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    Explained: What is an FPO? How is it different from an IPO?

    Explained: What is an FPO? How is it different from an IPO?

    Explained: What is an FPO? How is it different from an IPO?
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    By CNBCTV18.com  IST (Published)


    FPOs or follow-on public offers can be a great opportunity for investors to make long-term gains and require much less research than IPOs.

    After Ruchi Soya's Rs 4,300-crore follow-on public offer (FPO) on March 24, many new investors are scratching their heads over the term. If you are looking to invest, but don’t know what an FPO is or how is it different from an IPO, here is all you need to know.

    What is an FPO?

    An FPO or follow-on public offer is a process in which a company already listed on the stock exchange issues new shares to the existing shareholders or to the market for new investors. Through an FPO, a company can issue new shares to the investors or the existing shareholders, usually the promoters. An FPO is used by a company to diversify their equity base or pay off debt.

    Difference between FPO and IPO

    An IPO or initial public offering is a process through which a private company goes public by issuing shares to the public for the first time. An IPO is usually riskier as investors need to thoroughly research the company and its records before investing.

    On the other hand, an FPO is floated by a company that is already listed in the stock exchange. Investors can just analyse the market trends regarding the company and decide to invest.

    IPOs are generally used by private companies to expand their funds, and FPOs are used by public companies to cover their debts, expand capital or reduce their stake in the company.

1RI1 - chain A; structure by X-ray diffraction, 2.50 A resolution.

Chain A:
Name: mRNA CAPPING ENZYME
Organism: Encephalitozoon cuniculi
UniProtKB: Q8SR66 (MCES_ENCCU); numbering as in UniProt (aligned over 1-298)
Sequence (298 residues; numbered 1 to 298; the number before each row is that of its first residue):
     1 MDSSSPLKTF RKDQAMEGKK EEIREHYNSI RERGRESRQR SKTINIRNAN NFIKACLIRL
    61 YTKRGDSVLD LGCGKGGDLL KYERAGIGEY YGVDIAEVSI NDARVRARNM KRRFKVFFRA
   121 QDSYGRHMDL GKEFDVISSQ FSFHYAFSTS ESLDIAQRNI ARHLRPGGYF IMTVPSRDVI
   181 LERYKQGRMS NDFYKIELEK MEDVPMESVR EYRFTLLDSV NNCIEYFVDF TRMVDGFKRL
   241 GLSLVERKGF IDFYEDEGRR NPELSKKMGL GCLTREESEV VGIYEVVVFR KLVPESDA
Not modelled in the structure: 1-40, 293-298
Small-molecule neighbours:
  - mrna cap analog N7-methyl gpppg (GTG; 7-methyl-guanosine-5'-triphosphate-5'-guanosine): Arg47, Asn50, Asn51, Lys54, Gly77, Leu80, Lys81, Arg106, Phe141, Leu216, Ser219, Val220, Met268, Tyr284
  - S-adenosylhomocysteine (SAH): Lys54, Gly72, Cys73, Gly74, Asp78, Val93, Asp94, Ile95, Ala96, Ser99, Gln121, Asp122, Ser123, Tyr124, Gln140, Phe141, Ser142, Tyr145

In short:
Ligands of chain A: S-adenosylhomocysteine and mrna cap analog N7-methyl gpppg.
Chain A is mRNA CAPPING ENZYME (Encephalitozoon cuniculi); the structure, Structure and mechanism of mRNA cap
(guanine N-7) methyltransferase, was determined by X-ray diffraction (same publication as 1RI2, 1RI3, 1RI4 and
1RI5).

Why do companies go for an FPO?

    The reason why a company issues an FPO may be to expand its equity base or to raise capital to expand or pay off debt. The company can issue an FPO only after the process of an IPO, that makes their shares available to the public.

    There are three major purposes for issuing an FPO:

    1. To reduce the existing debt of a company.
    2. To expand capital for a company.
    3. To reduce the owner’s/ internal stakeholders’ stake in the company.
    4. Types of FPOs

      There are two main types of follow-on public offers, a dilutive FPO and a non-dilutive FPO. In the first, the company’s board of directors agrees to release new share offerings to the public. This method is used to raise additional capital or pay off debt.

      In the non-dilutive FPO, shareholders of the company sell their private shares to the public. Here, directors or substantial shareholders sell off privately-held shares. Here the money goes to the holder selling the shares, and not to the company. 

      Should you go for it?

      Usually, the share price issued in an FPO is lower than the market price. Several shareholders buy shares at a discounted market price and sell them in the market to gain a premium on their transaction.

      Thorough research is required to participate in an FPO to know about the company, but it is easier as compared to the research required for an IPO. If you are looking for an opportunity to buy shares of a company and sell them or a profit, then you should participate in an FPO. 

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